Toward that end, we define all the possible states of the game via in terms of the remaining balls. Thus the state $(r,b)$ means there are $r$ red balls and $b$ blue balls left to draw from. Being in that state means that you have previously drawn $R-r$ red balls and $B-b$ blue ones so the intrinsic value of that state (the value you get if you quit then and there) is given by $$I(r,b)=R-r-(B-b)=(R-B)+(b-r)$$

Of course the states also have option value. Let's denote that by $O(r,b)$. We then let $V(r,b)$ denote the true Value of the state and we have $$V(r,b)=\max \left(I(r,b),\,O(r,b)\right)$$

That definition reflects the "optimal play": At any point you do whatever it takes to maximize your expected value.

Now, we have to compute $O(r,b)$ If you are in the state $(r,b)$ then you can move to either $(r-1,b)$ or $(r,b-1)$ (at least if both $r,b≥1$). The probability of moving to $(r-1,b)$ is $\frac r{r+b}$ and the probability of moving to $(r,b-1)$ is $\frac b{r+b}$. It follows that $$\boxed {O(r,b)=\frac r{r+b}\times V(r-1,b)+\frac b{r+b}\times V(r,b-1)}$$

That is the key recursion.

In your case, for example, we have $R=4,B=3$ so $V(0,0)=1$. We can then use the recursion to compute $V(1,0)$, say. We have $I(1,0)=0$ and $O(1,0)=1\times 1=1$. Thus in this case your best move is to keep on drawing and we get $$V(1,0)=1$$

Similarly $I(0,1)=2$ and $O(0,1)=1\times 1=1$ so this time your best move is to quit and take the $2$ you currently hold. Thus $$V(0,1)=2$$

We could then compute $V(2,0),V(1,1),V(0,2)$ and so on.

The numbers involved in your problem are so small that you can do it with pencil and paper. It's a bit tedious, and somewhat error prone, but it is not difficult. Of course the method lends itself to automation and for larger numbers (like the red and black card problem) you need to do it on a machine.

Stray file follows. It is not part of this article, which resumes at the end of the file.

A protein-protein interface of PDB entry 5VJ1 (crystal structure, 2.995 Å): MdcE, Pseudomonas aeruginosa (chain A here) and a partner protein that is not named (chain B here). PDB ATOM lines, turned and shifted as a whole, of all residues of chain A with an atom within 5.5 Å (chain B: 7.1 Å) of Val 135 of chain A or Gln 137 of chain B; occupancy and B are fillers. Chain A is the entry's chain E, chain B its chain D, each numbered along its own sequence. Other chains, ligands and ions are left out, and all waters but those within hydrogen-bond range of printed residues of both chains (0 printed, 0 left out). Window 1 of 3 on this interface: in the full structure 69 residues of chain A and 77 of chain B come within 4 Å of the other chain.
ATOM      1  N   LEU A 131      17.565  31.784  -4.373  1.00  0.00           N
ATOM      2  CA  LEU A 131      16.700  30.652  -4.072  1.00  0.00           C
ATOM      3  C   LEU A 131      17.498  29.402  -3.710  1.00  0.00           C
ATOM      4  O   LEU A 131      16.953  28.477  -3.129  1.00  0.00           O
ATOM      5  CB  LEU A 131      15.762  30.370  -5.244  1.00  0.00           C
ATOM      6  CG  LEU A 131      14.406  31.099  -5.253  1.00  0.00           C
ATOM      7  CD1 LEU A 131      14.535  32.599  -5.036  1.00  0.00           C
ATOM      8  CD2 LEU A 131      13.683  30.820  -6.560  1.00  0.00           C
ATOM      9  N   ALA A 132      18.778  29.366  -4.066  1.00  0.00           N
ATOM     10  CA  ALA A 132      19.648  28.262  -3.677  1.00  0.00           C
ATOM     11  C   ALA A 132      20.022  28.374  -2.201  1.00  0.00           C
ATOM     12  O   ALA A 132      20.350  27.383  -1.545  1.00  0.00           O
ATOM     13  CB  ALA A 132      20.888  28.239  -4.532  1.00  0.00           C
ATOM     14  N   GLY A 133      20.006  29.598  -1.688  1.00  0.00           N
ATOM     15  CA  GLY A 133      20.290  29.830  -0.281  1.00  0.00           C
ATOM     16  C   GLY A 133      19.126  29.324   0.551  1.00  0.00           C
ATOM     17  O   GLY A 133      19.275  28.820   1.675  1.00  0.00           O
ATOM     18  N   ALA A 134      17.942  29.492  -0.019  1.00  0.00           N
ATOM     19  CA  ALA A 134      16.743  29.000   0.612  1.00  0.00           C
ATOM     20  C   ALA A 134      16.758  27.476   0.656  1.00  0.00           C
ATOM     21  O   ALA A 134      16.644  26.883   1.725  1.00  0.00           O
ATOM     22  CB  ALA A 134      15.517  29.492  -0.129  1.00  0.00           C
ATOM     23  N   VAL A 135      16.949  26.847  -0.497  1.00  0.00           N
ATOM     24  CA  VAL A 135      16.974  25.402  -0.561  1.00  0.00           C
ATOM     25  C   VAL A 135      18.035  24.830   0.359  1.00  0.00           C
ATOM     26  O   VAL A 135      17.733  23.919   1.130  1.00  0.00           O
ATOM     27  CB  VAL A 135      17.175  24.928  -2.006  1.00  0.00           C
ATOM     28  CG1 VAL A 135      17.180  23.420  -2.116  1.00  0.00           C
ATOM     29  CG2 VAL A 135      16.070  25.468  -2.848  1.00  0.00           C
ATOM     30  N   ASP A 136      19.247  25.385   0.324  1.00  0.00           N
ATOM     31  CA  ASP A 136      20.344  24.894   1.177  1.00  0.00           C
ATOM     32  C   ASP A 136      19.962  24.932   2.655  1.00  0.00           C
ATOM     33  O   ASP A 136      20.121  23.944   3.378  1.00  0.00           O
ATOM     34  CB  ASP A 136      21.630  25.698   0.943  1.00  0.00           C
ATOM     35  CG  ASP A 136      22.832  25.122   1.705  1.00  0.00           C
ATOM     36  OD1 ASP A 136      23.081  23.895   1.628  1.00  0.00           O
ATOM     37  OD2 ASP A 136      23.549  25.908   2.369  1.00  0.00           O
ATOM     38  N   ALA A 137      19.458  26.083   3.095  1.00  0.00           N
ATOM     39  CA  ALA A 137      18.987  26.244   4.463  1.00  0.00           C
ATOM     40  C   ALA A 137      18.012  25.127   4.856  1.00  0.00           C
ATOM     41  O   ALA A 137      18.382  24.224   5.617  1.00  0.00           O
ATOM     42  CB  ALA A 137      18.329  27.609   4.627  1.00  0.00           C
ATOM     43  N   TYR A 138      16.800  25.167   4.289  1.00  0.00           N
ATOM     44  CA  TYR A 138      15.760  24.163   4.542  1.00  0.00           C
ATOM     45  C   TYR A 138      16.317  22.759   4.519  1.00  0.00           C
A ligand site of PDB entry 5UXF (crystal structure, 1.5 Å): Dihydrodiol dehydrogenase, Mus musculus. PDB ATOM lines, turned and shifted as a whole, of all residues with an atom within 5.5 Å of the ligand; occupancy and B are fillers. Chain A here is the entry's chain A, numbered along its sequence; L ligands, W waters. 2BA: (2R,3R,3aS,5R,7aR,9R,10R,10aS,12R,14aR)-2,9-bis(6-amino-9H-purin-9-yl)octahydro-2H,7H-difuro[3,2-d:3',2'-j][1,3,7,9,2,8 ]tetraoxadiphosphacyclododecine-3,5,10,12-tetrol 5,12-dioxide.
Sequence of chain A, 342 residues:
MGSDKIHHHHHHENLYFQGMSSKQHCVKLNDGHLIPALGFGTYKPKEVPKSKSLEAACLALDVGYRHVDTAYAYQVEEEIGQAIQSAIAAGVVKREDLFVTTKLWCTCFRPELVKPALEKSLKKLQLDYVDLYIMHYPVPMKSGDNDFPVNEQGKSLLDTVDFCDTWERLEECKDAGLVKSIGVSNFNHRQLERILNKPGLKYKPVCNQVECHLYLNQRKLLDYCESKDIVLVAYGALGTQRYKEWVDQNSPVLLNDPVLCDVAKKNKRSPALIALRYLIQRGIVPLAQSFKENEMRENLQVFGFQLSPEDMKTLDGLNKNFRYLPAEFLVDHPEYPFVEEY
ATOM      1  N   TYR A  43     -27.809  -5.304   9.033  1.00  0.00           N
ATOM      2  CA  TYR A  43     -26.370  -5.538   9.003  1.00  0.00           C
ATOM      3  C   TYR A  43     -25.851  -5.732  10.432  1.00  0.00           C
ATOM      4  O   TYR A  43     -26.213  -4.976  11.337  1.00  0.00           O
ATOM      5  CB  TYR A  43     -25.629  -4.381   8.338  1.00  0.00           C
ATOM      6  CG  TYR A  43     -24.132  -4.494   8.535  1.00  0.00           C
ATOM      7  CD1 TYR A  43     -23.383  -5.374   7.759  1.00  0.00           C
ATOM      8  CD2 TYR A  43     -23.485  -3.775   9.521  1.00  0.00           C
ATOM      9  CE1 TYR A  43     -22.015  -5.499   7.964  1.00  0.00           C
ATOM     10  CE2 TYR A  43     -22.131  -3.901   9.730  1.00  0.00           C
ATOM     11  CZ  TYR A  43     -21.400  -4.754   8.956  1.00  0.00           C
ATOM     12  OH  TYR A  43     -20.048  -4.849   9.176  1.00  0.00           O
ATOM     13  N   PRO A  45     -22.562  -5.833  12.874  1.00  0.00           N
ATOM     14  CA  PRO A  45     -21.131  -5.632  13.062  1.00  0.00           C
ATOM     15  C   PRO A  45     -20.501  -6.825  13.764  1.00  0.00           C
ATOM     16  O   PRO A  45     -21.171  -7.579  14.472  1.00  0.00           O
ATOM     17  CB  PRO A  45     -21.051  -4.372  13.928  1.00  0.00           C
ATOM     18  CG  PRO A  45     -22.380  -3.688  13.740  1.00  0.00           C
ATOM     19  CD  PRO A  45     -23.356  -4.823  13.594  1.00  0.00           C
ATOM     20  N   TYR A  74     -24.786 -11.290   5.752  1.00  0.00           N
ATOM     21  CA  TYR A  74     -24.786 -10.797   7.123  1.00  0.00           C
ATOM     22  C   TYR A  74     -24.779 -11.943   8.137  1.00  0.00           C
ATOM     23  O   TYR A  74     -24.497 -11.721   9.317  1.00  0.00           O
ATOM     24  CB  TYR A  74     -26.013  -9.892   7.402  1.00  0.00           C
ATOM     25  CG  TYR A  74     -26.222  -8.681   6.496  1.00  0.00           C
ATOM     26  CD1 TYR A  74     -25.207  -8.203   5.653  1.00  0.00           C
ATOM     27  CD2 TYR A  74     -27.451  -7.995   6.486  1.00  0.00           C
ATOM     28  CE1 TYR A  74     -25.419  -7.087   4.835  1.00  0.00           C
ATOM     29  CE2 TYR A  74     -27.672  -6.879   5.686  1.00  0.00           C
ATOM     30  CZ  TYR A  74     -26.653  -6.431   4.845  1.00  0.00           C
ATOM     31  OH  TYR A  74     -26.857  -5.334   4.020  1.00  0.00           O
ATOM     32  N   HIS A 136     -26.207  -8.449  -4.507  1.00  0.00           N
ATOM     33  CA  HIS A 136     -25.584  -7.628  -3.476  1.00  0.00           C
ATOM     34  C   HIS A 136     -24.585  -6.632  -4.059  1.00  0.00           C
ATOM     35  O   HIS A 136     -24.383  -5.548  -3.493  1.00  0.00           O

I did your problem quickly and I got $$V(4,3)=\frac {58}{35}\approx 1.657$$

which seems sensible to me but, as I mentioned, the computation is a bit error prone so I suggest checking it carefully.

$\endgroup$
3
  • $\begingroup$ I appreciate all of your help. What an incredible explanation. Thanks! :) $\endgroup$ Jul 2, 2020 at 17:27
  • $\begingroup$ Is there a reason why in the solution that you linked, they add 1+ and -1+ in the recursion, but here we don't? $\endgroup$ Jul 2, 2020 at 18:10
  • $\begingroup$ Yes. Their approach is slightly different than mine...they compute the value of being dropped into that state, whereas my value function retains the profit (or loss) you achieved in getting to that state. The $\pm 1$ terms in their recursion explain how that "past" value is accounted for. I prefer my method, because it keeps the recursion a bit cleaner, but it's really equivalent. $\endgroup$
    – lulu
    Jul 2, 2020 at 18:29

You must log in to answer this question.

Not the answer you're looking for? Browse other questions tagged .